Tuesday, February 27Food Security Matters

Serama Chicken Breed Profile and Characteristics

The Serama chicken, also known as Malay Serama, or “Kikiriki Chicken” is a breed for ornamental use, or that is also used as a pet. This is due to its physical characteristics which are NOT considered a good producer and its behavior usually be quite docile and familiar, which makes it a good breed of hen for pets.

If you want to know more about the Serama miniature hen, considered the smallest breed in the world, we invite you to continue reading this article, since here we will talk about its origin, history, characteristics of the breed, etc.

Origin and History of Malay Serama

The Serama is native to the Malaysian state of Kelantan. This breed is considered to be the result of crossing the Malay breed and Japanese bantams. The modern race of Seramas is credited with its development to Wee Yean Een, who named this variety after Rama Serama because it is the title of the king of Thailand.

Serama hen and roster

In 1990 this chicken was exhibited for the first time and again in 2004, but many of the chickens in this line were slaughtered due to the bird flu of the Asian epidemic.

The Serama breed has been promoted by different organizations in the United States. One of those organizations is the Serama Council of North America, which helped introduce this breed in many national poultry shows. In 2011, the “American Serama variety” was accepted by the American Poultry Association and the American Bantam Association.

Characteristics of the Serama Hen

The Kikiriki hen is possibly considered to be “the smallest hen in the world”, its size being one of its most outstanding characteristics. The main characteristics of the breed are listed below:

  • They have a muscular body, short, with a high chest.
  • The wings are large about the proportion of its body.
  • The tail points upwards and its feathers are wide.
  • The head is small.
  • The legs are long, straight, and wide.
  • Males weigh approximately 500 grams and females 425 grams.
  • The eggs are beige and weigh an average of 25 grams.

The Behavior of the Serama Breed

Because its feathers are quite attractive to look at, people often raise this dwarf hen as an ornamental bird. They are a breed with a calm and quiet docile character which makes them easy to handle. Nowadays the Serama has gained popularity as a pet since they tend to become familiar with people easily. This breed of miniature bird has a life expectancy of 7 years, however, they can reach up to 10 years of life.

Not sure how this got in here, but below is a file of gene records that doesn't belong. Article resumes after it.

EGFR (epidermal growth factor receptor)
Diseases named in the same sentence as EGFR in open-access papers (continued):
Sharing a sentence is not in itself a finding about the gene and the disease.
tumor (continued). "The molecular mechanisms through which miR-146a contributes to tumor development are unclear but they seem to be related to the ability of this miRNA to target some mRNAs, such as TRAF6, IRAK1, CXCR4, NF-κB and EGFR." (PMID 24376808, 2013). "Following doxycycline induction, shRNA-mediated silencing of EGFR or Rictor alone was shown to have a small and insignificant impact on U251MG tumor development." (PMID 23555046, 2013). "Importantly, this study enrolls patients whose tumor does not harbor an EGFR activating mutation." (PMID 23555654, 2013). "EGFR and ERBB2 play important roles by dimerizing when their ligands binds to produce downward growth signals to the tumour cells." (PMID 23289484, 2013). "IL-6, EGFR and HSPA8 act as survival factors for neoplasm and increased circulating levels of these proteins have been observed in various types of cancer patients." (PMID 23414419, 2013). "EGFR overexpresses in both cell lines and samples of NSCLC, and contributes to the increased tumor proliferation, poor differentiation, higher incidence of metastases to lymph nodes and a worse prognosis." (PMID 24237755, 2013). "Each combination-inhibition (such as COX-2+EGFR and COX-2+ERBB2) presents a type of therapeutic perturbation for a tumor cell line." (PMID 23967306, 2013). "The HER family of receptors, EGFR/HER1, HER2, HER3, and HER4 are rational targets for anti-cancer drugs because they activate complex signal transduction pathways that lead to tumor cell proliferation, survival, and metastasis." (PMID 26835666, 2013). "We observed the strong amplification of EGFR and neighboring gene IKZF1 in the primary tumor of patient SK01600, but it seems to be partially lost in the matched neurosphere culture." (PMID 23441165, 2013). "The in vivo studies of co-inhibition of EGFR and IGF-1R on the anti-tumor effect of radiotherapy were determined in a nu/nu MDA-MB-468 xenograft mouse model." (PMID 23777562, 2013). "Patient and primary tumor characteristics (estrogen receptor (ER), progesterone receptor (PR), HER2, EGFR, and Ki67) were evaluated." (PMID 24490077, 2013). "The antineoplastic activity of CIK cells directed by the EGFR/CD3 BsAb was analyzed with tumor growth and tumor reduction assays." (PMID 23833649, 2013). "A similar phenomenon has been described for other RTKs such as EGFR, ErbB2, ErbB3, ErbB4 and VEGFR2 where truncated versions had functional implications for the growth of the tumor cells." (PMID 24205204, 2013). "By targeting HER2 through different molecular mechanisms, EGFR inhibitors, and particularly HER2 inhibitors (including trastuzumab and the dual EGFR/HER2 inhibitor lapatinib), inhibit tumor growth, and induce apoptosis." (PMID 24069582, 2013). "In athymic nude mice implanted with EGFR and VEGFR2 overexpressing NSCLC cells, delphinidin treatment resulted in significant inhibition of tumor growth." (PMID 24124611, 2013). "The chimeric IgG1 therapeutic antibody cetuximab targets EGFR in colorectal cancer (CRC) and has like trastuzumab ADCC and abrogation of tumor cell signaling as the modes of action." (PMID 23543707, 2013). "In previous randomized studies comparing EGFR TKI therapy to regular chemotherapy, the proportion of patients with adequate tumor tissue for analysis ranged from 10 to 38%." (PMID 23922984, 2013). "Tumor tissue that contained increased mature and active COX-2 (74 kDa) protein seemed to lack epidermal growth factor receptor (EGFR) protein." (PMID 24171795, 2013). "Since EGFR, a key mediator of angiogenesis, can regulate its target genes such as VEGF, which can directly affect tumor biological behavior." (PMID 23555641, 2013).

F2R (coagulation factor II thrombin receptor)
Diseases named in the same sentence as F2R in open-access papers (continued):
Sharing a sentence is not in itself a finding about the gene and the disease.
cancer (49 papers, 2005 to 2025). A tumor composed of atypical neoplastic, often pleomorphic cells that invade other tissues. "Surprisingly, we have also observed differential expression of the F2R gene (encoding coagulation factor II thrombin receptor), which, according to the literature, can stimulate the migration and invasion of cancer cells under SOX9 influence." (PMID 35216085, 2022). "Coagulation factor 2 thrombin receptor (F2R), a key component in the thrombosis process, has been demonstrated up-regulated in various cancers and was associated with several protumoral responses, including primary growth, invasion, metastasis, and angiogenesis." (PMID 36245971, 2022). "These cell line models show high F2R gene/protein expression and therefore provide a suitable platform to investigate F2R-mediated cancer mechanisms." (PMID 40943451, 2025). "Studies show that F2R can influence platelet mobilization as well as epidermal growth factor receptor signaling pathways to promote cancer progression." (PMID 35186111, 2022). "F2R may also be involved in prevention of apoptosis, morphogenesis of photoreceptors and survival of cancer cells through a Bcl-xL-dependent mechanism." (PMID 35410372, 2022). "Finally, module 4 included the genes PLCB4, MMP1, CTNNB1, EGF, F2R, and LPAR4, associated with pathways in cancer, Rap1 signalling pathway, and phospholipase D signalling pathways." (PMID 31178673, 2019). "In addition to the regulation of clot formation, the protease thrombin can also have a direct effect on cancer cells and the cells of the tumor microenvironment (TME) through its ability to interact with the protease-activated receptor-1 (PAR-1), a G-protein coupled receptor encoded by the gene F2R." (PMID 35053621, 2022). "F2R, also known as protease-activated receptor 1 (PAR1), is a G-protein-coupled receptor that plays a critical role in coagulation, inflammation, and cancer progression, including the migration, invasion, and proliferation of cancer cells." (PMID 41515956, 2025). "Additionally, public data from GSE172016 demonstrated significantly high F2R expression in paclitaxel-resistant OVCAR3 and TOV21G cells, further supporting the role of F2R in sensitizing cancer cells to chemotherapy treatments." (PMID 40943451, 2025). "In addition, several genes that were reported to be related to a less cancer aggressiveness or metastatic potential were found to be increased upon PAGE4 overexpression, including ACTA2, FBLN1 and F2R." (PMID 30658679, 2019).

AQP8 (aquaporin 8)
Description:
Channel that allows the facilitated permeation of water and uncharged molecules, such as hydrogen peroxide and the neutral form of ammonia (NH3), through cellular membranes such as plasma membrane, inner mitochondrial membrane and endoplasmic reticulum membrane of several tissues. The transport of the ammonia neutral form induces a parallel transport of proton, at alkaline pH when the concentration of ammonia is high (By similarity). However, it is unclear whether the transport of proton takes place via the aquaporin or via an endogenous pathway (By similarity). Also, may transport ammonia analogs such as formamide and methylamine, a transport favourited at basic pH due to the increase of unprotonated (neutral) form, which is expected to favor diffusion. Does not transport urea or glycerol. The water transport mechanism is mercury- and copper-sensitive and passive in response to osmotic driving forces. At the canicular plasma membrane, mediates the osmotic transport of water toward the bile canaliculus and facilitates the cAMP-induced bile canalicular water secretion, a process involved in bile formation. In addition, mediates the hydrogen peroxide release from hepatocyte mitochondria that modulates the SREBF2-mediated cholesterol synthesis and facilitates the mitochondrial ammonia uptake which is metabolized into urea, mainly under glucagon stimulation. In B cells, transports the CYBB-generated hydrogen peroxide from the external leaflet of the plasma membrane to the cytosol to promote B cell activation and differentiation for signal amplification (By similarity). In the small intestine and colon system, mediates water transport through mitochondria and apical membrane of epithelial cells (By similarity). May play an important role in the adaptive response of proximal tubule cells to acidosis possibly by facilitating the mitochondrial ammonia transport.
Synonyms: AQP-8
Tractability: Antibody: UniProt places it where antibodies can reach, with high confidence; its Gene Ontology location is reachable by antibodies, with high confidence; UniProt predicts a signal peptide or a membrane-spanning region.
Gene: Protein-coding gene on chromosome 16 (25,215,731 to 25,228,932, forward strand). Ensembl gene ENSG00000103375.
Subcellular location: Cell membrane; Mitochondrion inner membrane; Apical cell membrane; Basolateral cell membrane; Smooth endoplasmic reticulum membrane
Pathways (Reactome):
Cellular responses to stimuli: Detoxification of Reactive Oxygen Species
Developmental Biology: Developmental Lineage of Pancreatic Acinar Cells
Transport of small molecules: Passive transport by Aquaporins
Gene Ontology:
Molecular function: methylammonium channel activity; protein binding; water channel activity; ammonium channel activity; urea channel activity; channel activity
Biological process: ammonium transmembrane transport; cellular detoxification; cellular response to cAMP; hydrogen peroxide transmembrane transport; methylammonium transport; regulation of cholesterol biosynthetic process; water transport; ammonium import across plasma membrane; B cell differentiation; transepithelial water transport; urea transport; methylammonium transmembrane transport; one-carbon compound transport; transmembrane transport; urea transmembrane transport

Reproduction of Serama Chicken

The fertile season and egg production of this breed began in January to February and from November to December. Females produce an average of 5 to 7 eggs per month that are white to beige. Chicks take around 19 days to develop and hatch.

After hatching, the chicks take 16 to 18 weeks to reach maturity and the reproductive stage. Something important to keep in mind is that as it is a small or miniature breed, chickens are quite susceptible to cold, so you should protect your birds in warm places to prevent them from getting sick or even dying.

Types of Serama Chickens

Three types of Serama chickens are the following:

  1. Serama Malaysia: it is a miniature hen that has its origin as its name indicates in Malaysia, it developed from the cross of several breeds from which a very typical bird emerged. This variety of Serama does not have weight or color disqualifications and is generally used for table competitions.
  1. American Serama: Although these birds are quite close to the Malaysian standard, they differ in that the American Serama has a stockier and shorter body and the earlobes are white.
  1. British Serama: it is a miniature rooster that is less similar to those of Malaysia, the wings have a vertical position and are not in front like those of Malaysia. The chest is large and the tail is upright, which makes it touch the back of the neck.

Color Varieties

There are more than 2,500 colors of this miniature chicken, however, few varieties are officially recognized by the American Poultry Association and the American Bantam Association. Some of the colored varieties of the Serama breed are as follows:

  • Black
  • White
  • Chocolate
  • Blue
  • Brunette
  • Black speckled with white

In January 2018, black Berama was accepted by the Bantam Association of the United States and the Poultry Association of the United States.